Beehive Bulletin - Fri, 8 Oct 2004
Fri, 8 Oct 2004
Victims will benefit from prison compensation legislation
Initiatives have been agreed by the Cabinet that will lessen the likelihood of prison inmates being granted compensation while real victims miss out. Justice Minister Phil Goff says wrongs allegedly suffered by inmates while imprisoned are often minor when compared to the far greater wrongs that these offenders have committed against their victims. Phil Goff says his preferred option of simply denying compensation to inmates, would, however, be contrary to obligations New Zealand has accepted under international law.
The criteria agreed by Cabinet will limit payment of damages to inmates to exceptional cases. Changes will also be put in place to allow civil claims by victims against their offenders for damages and for when an offender receives state compensation or any other windfall gains. Phil Goff says he's asked for top priority to be given so legislation can be introduced as soon as possible.
Options for airing cadet concerns being considered
Defence Minister Mark Burton is considering options for an appropriate independent process to respond to issues raised by former cadets of the Army Cadet School at Waiouru. His office continues to liaise with former cadet Ian Fraser, who this week raised concerns about treatment of cadets dating back as far as 45 years ago. Mark Burton says the issues must be dealt with in a serious, professional, credible manner that ensures everyone who has concerns can be heard. He is seeking advice from agencies such as Crown Law and the State Services Commission and urges anyone with concerns to contact his office - email@example.com or 04 471 9715
Committee's report on Agent Orange exposure welcomed
A Parliamentary committee's report into the exposure of New Zealand Defence personnel to Agent Orange during the Vietnam War has been welcomed by Veterans Affairs Minister George Hawkins. He says the government acknowledges these personnel served their country in an extremely difficult environment, and it had a responsibility to ensure their claims were heard. The government will examine the health committee's findings and report to Parliament on its recommendations, says George Hawkins.
Holidays legislation in place this month
Labour Minister Paul Swain says the Transport and Industrial Relations Committee has done an excellent job in this week reporting back to Parliament on the Holidays Amendment Bill. The government introduced the Holidays Amendment Bill in September following difficulties with the interpretation of some provisions of the Holidays Act.
The committee's key recommendations clarify that: penal rates do not include overtime; employees can choose their doctor if a medical certificate is requested; employers are only required to pay an employee's reasonable expenses, when requesting a medical certificate; employees who are asked for a medical certificate and do not provide it without good reason, may not be paid sick leave. Paul Swain says the government intends to have the bill in force by Labour Day, 25 October 2004.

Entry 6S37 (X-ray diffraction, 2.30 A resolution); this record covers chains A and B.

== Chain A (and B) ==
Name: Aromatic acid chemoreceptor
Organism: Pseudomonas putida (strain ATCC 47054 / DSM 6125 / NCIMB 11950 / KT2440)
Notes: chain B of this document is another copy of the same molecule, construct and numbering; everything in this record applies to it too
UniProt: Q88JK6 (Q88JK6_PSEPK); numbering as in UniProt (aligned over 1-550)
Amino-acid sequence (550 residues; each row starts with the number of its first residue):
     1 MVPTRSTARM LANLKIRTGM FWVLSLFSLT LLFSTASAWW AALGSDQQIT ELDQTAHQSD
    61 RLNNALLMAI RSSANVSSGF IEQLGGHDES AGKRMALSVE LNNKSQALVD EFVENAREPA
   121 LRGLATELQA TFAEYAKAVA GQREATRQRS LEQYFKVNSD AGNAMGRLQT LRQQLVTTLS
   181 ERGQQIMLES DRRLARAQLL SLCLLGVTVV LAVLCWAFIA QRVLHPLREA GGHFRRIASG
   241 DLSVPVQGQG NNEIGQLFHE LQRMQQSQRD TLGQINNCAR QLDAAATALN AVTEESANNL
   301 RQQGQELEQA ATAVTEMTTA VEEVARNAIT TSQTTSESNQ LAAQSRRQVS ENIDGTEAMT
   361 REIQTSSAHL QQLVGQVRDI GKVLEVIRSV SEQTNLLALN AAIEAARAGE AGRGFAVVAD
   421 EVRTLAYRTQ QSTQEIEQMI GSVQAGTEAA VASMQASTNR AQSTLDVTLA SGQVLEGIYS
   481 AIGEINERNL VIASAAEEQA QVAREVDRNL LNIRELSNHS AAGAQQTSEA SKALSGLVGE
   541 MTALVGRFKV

More Gateways schools providing school-to-work link
The government's Gateway programme to help students move into the workforce or further education is being extended to 55 more secondary schools next year. Gateway enables senior secondary school students to get involved in work-based learning as part of their school studies and gain credits on the National Qualifications Framework.
Associate Education Minister Steve Maharey says the expansion brings the total number of Gateway schools to 180 and around 6,000 students will benefit in 2005. Improving achievement in education and employment is vital to building New Zealand's productivity, addressing skill shortages and improving economic growth. Steve Maharey says Gateway is also important in achieving the government's 2007 target of having all 15-19 year olds engaged in education, training, or employment.
Funding for Wairarapa train services upgrade
A one-off government grant of $10.6 million will be added to $15.85 million to from Transfund New Zealand to upgrade rolling stock for Wairarapa train services. Finance Minister Michael Cullen says a tender process for the new trains is already underway and the date from which new trains can be expected on the line will be announced in coming weeks.
Michael Cullen says the government is working in partnership with Wellington regional and local authorities, local MPs and Toll Holdings Limited, to improve public transport in Wellington. The new money for the Wairarapa service comes hot on the heels of the announcement of the jointly funded $5.4 million upgrade of the Wellington region's 36 English Electric passenger rail units and further refurbishment of Wellington's main railway station.